Cogon Grass infestation in our neighborhood-Why YOU should care
Posted on Jul 18th, 2019
A few weeks ago our Board of Directors were walking neighborhood property with members of the Florida Forest Service and examining pine trees for pine beetle infestation when the Forest Service noticed an infestation of Cogon Grass. The Foresters immediately became very concerned and adamantly recommended doing whatever it takes to eradicate it as quickly as possible.
Cogon grass is an invasive, non-native plant that is considered a pest in 73 countries and one of the “Top 10 Worst Weeds in the World.” It is extremely difficult to control once established, and the longer treatment is delayed the more expensive treatment becomes. Left untreated, it will increase fire hazard, kill pine trees, decrease native plant and wildlife habitat and continue to spread, ultimately decreasing the value of real estate. (Reference: Florida Department of Agriculture and the Florida Forest Service Websites https://www.freshfromflorida.com/Divisions-Offices/Florida-Forest-Service/Our-Forests/Forest-Health/Invasive-Non-Native-Plants/Cogon-Grass)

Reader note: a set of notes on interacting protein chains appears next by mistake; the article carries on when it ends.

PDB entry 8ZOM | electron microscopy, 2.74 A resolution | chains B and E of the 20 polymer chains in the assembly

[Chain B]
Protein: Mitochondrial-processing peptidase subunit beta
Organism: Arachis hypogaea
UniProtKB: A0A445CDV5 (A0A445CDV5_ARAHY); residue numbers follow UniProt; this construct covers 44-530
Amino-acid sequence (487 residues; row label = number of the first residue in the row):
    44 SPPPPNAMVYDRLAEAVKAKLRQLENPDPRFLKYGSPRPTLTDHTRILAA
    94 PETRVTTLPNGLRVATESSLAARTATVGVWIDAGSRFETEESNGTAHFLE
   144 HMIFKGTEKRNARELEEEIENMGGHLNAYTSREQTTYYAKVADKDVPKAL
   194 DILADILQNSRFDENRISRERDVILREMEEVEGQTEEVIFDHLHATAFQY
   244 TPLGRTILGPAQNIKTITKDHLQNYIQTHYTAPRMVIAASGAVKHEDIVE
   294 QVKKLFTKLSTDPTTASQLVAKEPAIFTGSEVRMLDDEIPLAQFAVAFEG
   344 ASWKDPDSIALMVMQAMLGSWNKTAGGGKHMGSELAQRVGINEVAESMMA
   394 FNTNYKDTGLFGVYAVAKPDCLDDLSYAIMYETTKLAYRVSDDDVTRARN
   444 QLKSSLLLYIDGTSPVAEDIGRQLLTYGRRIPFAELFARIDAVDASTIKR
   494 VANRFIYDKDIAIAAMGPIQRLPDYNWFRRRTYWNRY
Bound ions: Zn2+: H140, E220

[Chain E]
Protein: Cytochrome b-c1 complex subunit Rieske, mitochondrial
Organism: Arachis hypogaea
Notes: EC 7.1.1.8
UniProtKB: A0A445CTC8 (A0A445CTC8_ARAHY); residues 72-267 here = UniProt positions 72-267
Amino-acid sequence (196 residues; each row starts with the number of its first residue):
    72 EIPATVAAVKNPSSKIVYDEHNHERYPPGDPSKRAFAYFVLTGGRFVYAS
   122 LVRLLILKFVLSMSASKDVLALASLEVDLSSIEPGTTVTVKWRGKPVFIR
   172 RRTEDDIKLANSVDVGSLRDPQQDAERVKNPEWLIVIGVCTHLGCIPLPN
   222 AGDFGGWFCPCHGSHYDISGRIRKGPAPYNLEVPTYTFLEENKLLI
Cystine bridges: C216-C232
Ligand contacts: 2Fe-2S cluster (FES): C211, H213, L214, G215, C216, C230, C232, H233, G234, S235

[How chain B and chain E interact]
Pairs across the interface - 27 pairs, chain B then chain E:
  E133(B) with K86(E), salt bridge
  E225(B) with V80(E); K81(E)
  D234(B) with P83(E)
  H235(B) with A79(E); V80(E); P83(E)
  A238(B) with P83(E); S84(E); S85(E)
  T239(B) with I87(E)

Over the next several weeks, our HOA Board will be working with the Florida Forestry service to formulate a plan to treat and eradicate Cogon Grass from the community areas. Each homeowner is asked to inspect their property for Cogon Grass—together we can beat this pest!
IDENTIFYING COGON GRASS
Cogon grass is a tall (2-5 ft.) perennial grass with bright yellowy-green foliage. The leaf blades are 1/2 to 3/4 of an inch wide with a mid-vein which is clearly offset to one side, and serrated (toothed) edges. The rhizomes are hard, scaly, and cream-colored with sharply pointed tips. The seed head is fuzzy, white, and plume-like. Cogon grass grows in loose to compact bunches, each ‘bunch’ containing several leaves arising from a central area along a rhizome. The leaves originate directly from ground level and range from one to four feet in length.